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"Find all harmonic functions $f:\mathbb{C}\backslash\{0\} \to \mathbb{R}$ that are constant on every circle centered at 0." This is one of the past qualifying exam problems that I was working on.

I was thinking to deal with $\frac{1}{f}$ so that $\frac{1}{f}$ is defined at 0 and use Schwarz lemma or something like that.

Any help or guidance would be really appreciated.

Thank you in advance.

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How about considering $g(z)=f(e^{z})$? Then $g$ is constant on vertical lines. –  Hagen von Eitzen Dec 30 '12 at 8:18
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It is Schwarz by the way, not Schwartz. –  WimC Dec 30 '12 at 8:34

2 Answers 2

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First of all, you should check (this is a good exercise in using the chain rule) that the Laplace operator in polar coordinates is given by $$\Delta f = \frac{1}{r}\frac{\partial f}{\partial r} + \frac{\partial^2 f}{\partial r^2} + \frac{1}{r^2}\frac{\partial^2 f}{\partial \theta^2}.$$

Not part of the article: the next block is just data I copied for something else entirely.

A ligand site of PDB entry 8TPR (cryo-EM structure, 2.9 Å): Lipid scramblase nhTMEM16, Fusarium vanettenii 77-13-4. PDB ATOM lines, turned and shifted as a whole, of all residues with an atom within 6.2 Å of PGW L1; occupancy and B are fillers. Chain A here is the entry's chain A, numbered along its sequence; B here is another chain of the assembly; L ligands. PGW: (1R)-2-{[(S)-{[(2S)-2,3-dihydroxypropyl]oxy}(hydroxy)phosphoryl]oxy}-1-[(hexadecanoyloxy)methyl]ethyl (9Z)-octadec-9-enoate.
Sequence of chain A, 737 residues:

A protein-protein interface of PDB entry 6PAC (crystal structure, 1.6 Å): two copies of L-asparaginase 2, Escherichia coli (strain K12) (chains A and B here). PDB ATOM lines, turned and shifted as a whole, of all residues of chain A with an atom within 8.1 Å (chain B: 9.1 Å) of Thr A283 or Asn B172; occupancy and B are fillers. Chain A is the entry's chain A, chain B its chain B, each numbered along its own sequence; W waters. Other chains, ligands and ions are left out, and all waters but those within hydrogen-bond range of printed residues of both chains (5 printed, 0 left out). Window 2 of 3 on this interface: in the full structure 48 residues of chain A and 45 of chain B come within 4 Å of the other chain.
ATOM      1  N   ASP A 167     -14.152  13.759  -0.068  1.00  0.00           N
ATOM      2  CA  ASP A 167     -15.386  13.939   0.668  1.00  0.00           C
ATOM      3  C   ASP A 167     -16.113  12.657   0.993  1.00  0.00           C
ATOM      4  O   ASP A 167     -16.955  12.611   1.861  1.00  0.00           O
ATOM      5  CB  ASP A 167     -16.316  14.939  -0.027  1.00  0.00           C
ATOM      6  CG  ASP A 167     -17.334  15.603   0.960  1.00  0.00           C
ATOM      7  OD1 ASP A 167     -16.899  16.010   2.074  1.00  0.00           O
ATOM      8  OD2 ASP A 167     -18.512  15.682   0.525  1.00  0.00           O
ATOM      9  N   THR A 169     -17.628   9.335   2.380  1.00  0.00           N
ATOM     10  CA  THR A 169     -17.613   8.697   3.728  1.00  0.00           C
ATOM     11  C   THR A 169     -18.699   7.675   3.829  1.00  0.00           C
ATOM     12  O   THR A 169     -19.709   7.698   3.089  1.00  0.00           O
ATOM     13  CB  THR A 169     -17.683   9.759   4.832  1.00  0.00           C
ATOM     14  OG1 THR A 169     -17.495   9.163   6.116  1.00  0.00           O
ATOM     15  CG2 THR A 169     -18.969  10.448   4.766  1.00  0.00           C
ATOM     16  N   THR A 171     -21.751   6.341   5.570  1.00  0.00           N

If $f$ is constant on circles centered at $0$, then $f$ depends only on $r$ (i.e. derivatives with respect to $\theta$ are $0$), so $f$ must satisfy $$\frac{1}{r}\frac{\partial f}{\partial r} + \frac{\partial^2 f}{\partial r^2} = 0.$$ This equation can be viewed as a first order, ordinary differential equation in $u = \frac{\partial f}{\partial r}$: $$u' + \frac{1}{r} u = 0,$$ whose solutions are $$u = \frac{C}{r}.$$ Hence,$$f = C\log r + D = C\log|z| + D.$$

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Here's a hint, which I think will allow you to solve it:

You can represent $f(z)$ in polar form $$f(z)=f(R,\phi)$$ with $R\in\mathbb{R}$ and $z=Re^{i\phi}$ ($\phi$ is only defined up to $2\pi$, of course). Then write the Cauchy-Riemann equations for $R$ and $\phi$ (they're available here). In this form, you know that $\partial f/\partial \phi=0$, for every $R$.

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